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Opioid overdose: Number of US kids making ER visits on the rise, cautions study

More and more American children are reaching the emergency rooms (ERs) of hospitals, with the number almost doubling from 2004 to 2015, according to a recent study, published in the Pediatrics in March. The number included teenagers who abused drugs and children who consumed these drugs accidentally.

According to lead researcher Dr. Jason Kane, these admissions are preventable and the kids do not deserve to be in the pediatric intensive care units. As per the federal estimates, nearly 2.4 million Americans grapple with an opioid use disorder (OUD), which includes abuse of prescription opioids like OxyContin and Vicodin and illegal opioids like heroin. However, most of the data resources focus on the adults.

Nearly 135 kids tested positive for opioid dependence every day in 2013, subsequently landing in the pediatric intensive care unit. Some of the kids had a respiratory distress, while some had very low levels of blood pressure.

The study authors analyzed data from 31 children’s hospitals in the U.S. A total of 3,600 children and teenagers were admitted to the hospital between 2004 and 2015 for an opioid overdose and 43 percent of them had to be admitted to the ICU.

Gradually, the number of ICU admissions rose from 367 kids between 2004 and 2007 to 643 between 2012 and 2015. Most of these were teenagers and about one-third were children under six years who would have gotten opioids accidentally. Moreover, nearly 2 percent of children died after overdosing. The findings also revealed that the nation had only 4,000 pediatric ICU beds.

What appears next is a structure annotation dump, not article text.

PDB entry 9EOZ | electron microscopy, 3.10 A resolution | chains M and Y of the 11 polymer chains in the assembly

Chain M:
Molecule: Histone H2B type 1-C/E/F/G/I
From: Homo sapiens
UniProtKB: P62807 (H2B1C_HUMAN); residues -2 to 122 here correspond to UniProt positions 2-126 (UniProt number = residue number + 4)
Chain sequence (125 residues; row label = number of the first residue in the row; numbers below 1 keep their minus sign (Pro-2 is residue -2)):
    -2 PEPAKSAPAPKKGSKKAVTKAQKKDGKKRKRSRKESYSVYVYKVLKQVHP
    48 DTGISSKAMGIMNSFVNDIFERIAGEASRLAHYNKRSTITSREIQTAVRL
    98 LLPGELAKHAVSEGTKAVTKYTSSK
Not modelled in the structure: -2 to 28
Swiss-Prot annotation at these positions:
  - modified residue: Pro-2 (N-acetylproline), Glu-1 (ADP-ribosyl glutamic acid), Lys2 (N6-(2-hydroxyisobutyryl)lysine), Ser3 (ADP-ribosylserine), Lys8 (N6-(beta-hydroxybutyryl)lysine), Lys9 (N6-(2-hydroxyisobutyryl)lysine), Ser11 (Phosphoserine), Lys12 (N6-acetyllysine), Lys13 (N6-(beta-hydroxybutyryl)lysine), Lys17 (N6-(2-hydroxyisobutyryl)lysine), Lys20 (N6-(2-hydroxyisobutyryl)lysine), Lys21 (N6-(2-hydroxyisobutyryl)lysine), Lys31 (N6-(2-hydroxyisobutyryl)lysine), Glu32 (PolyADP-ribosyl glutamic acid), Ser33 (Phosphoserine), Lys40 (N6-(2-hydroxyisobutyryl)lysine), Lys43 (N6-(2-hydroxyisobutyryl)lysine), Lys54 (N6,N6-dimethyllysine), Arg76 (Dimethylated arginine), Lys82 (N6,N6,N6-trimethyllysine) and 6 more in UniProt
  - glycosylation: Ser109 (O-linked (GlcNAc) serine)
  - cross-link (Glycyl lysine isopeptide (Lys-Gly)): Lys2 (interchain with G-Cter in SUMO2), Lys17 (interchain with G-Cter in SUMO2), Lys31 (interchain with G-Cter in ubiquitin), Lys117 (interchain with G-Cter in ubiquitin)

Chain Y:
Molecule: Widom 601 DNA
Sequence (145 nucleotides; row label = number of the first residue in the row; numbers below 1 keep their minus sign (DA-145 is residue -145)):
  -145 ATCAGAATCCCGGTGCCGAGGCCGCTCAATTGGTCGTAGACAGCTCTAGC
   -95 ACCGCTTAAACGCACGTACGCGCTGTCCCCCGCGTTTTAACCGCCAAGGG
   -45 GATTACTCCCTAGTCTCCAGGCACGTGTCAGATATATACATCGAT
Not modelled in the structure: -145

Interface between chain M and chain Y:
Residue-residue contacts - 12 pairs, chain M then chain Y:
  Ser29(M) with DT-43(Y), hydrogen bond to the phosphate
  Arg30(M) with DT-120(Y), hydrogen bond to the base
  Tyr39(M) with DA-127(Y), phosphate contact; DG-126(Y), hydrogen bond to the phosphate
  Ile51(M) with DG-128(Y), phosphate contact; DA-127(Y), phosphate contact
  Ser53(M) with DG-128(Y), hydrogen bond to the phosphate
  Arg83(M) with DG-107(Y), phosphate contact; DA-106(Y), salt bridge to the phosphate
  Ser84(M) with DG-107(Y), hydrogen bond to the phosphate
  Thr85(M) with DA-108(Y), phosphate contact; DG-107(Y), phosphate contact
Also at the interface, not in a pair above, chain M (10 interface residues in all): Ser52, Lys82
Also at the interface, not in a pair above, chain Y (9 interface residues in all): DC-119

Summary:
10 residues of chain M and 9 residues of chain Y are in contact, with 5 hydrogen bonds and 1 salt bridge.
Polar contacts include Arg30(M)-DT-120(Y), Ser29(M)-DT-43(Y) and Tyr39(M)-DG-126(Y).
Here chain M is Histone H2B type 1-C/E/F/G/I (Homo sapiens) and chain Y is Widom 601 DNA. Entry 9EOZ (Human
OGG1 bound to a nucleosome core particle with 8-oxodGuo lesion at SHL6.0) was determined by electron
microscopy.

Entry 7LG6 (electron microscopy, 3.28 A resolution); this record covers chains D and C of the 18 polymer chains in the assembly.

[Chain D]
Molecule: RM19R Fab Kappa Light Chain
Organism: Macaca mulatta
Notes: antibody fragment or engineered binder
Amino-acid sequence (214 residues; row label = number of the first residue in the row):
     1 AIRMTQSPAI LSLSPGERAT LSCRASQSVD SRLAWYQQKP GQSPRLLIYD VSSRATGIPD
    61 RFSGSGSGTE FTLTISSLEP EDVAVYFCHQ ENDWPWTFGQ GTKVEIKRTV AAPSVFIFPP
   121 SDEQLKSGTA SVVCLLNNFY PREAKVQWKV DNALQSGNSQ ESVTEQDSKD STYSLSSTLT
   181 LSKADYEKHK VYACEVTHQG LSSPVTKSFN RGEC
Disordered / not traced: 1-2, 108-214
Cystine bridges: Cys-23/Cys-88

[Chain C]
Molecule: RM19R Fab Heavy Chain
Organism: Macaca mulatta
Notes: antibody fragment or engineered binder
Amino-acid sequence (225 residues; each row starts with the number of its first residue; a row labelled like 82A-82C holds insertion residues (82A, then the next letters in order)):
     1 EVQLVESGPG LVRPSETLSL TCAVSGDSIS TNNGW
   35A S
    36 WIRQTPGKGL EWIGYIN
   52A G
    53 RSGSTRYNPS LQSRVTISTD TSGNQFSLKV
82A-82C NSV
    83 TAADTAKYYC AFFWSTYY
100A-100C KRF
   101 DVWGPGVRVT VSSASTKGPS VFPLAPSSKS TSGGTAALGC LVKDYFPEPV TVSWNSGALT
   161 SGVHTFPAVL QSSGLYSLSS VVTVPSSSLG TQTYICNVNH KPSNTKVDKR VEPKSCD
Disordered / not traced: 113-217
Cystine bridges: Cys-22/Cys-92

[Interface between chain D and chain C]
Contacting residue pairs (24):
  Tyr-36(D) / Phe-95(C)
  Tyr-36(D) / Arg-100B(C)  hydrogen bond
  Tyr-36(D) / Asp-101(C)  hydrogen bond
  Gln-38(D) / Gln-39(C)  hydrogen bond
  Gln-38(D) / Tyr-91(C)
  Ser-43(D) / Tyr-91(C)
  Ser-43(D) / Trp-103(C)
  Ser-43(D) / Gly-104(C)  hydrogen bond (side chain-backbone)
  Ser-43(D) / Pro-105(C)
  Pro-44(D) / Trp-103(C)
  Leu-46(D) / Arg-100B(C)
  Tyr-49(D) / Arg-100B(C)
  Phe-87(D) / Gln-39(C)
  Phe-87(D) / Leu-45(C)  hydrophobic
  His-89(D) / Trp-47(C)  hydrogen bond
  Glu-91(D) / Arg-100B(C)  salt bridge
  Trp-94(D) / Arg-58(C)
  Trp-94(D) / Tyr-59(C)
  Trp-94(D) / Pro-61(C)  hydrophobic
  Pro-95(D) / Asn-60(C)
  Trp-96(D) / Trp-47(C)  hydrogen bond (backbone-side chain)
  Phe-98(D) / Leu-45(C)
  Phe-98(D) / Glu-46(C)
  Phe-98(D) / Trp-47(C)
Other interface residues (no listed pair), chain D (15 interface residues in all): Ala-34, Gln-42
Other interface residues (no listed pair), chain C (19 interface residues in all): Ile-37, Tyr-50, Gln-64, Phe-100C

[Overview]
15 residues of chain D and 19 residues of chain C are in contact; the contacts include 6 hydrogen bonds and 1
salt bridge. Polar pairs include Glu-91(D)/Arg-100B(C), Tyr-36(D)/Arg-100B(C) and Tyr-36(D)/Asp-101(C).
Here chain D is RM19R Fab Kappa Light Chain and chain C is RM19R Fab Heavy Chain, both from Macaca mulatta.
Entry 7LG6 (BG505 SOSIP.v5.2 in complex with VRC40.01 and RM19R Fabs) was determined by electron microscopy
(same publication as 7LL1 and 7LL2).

The researchers also found that the overall cost of care per child decreased from, $6,200 to $4,500. However, since the number of children requiring such costs increased, the financial burden elevated.

“The thing that was a bit striking is that in the youngest children, those under six years of age, 20 percent of the ingestions were of methadone,” said Kane. The reason behind this is the increase in the number of parents taking to methadone.

Dr. Sheryl Ryan, chief of adolescent medicine at Penn State Health Milton S. Hershey Medical Center, said the epidemic is no longer limited to adults only. He said the parents who have legitimate prescription need to store them properly and must keep them out of the children’s reach.

The study also revealed that one-fifth of the children reaching ICU had taken methadone, commonly used for the management of opioid abuse. She further emphasized on the importance of prescription take back programs, locking the medicines in a safe and disposing of the extra pills. Besides, parents should be watchful of their own behavior in front of kids. They should start educating kids about substance abuse from an early age.

Recovery from addiction

If a loved one is battling an addiction to opioids or any other substance, he/she must be provided professional help and treatment at the earliest. The 24/7 Recovery Helpline can help you learn more about addiction, identify the symptoms and get connected to the best of treatment providers.

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